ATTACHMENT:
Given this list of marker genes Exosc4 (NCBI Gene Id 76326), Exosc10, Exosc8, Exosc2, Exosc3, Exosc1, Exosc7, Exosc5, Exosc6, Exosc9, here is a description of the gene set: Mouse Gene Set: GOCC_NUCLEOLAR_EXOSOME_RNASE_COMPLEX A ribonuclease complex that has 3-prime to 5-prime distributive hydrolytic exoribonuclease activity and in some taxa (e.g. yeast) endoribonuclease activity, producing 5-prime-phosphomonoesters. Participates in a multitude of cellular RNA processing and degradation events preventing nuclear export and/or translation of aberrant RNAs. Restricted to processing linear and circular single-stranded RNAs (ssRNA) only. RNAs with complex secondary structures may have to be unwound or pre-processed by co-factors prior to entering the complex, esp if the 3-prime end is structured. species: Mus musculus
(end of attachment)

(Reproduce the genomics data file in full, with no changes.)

Given this list of marker genes Exosc4 (NCBI Gene Id 76326), Exosc10, Exosc8, Exosc2, Exosc3, Exosc1, Exosc7, Exosc5, Exosc6, Exosc9, here is a description of the gene set: Mouse Gene Set: GOCC_NUCLEOLAR_EXOSOME_RNASE_COMPLEX A ribonuclease complex that has 3-prime to 5-prime distributive hydrolytic exoribonuclease activity and in some taxa (e.g. yeast) endoribonuclease activity, producing 5-prime-phosphomonoesters. Participates in a multitude of cellular RNA processing and degradation events preventing nuclear export and/or translation of aberrant RNAs. Restricted to processing linear and circular single-stranded RNAs (ssRNA) only. RNAs with complex secondary structures may have to be unwound or pre-processed by co-factors prior to entering the complex, esp if the 3-prime end is structured. species: Mus musculus